Cult Sando And The Prettiest Sando You’ll Ever See

How divine is this Fruit Salad sando, from Cult Sando (Harper By Design).
How divine is this Fruit Salad Sando, from Cult Sando (Harper By Design).

Trust the Japanese to take something like the humble sandwich and turn it into something as perfect as the sando. These crustless, white sandwiches can be seen everywhere in Japan: on convenience store shelves, train menus, and in vending machines. They can even now be found in hipster pop-ups and on the menus of high-end restaurants.

Part of a culinary food group, yōshoku, which roughly translates to “western food”, they’re a great example of the Japanese pursuit of perfection. What makes them unique among sandwiches is that they are wrapped and pressed, uniting the filling and bread so that when they are cut, you see a beautiful cross-section.

Doesn’t the Fruit Salad sando here look divine? If not divine, then certainly interesting! It’s from a gorgeous little book under the Harper By Design imprint, a new label that is billed as focusing on “beautiful books that help make every day special”.

The recipes in Cult Sando were curated by Jimmy Callaway, who worked at some of Sydney’s top restaurants, including the Four in Hand Dining Room and Firedoor, before doing a food pilgrimage to Europe and settling in northern Italy.

Callaway is passionate about getting to know people and their culture through the lens of food, and his own style and flair is apparent on every page of this book. With stunning photography and a very Japanese aesthetic, it has recipes ranging from Japanese favourites such as egg salad and pork katsu, to more contemporary fillings like mortadella, tofu and ice cream.

The recipes are divided into classic, vegetable, seafood, meat and sweet ingredients. The Fruit Salad sando here might seem odd but the secret to its success lies in the quality of the ingredients.

Callaway explains some of the important points in what makes a good sando. They are usually served chilled or at room temperature, for example (almost never hot, even with a katsu filling). The bread, shokupan, is a soft, fluffy bread that took off in popularity in Japan in the 1970s and is now as ubiquitous as gyoza and ramen. Loads of Australian bakeries are now making this bread.

Buy your copy of  Cult Sando from Australian-owned Booktopia.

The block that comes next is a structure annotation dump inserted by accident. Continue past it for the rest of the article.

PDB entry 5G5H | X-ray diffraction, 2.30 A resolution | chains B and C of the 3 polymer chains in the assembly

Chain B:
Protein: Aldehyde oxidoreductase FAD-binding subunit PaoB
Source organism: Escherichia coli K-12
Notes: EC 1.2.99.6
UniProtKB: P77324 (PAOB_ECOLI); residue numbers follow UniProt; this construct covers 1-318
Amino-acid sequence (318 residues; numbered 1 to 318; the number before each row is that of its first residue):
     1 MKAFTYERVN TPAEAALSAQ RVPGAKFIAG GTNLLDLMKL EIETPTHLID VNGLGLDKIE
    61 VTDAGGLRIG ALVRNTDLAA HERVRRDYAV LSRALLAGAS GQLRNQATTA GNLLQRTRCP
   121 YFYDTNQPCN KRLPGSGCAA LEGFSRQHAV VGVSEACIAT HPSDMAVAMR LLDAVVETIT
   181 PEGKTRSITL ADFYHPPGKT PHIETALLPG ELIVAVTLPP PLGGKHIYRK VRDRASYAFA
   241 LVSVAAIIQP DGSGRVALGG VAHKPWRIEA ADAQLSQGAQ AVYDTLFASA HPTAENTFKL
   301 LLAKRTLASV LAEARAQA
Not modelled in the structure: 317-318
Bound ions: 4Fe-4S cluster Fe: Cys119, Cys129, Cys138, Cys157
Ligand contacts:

Cult Sando by Jimmy Calloway

Fruit Salad Sando

Makes 2

Prep/Cook Time: 15 minutes
Press Time: 20 minutes

4 slices shokupan
orange, peeled and pith removed
6 strawberries
kiwi fruit, peeled
4 tablespoons caster (granulated) sugar
½ cup (125 ml/4 fl oz) thickened (whipping) cream
½ cup (125 ml/4 fl oz) double (thick) cream
1 teaspoon dark rum

Remove two segments from the orange and cut in half. Wash strawberries, pat dry and remove green tops. Divide kiwi fruit into quarters lengthways.

In a medium-sized bowl, gently whisk caster sugar into thickened cream to dissolve. Add double cream and rum, then whisk until stiff peaks form. Spread ½ tablespoon cream mixture onto each slice of shokupan.

Over two of the slices, arrange three strawberries in a row in the middle. Place a piece of kiwi in the top right corner and a piece of orange in the bottom left corner. Divide remaining cream mixture over the fruit, and top with remaining slices of bread.

Gently wrap in cling film (plastic wrap), marking the cross-section line on film with a marker, and press for 20 minutes in the fridge. To serve, trim crusts and cut diagonally on the cross-section line.

Recipe and image from Cult Sando by Jimmy Callaway. Published by Harper by Design and reproduced with the publisher’s permission.

If you enjoyed this post, you might also like our post on Japanese Home Cooking and its delicious recipe for Okonomiyaki (Japanese pancake).

**Enjoy many more delicious recipes from our Food Wine Travel files here.**

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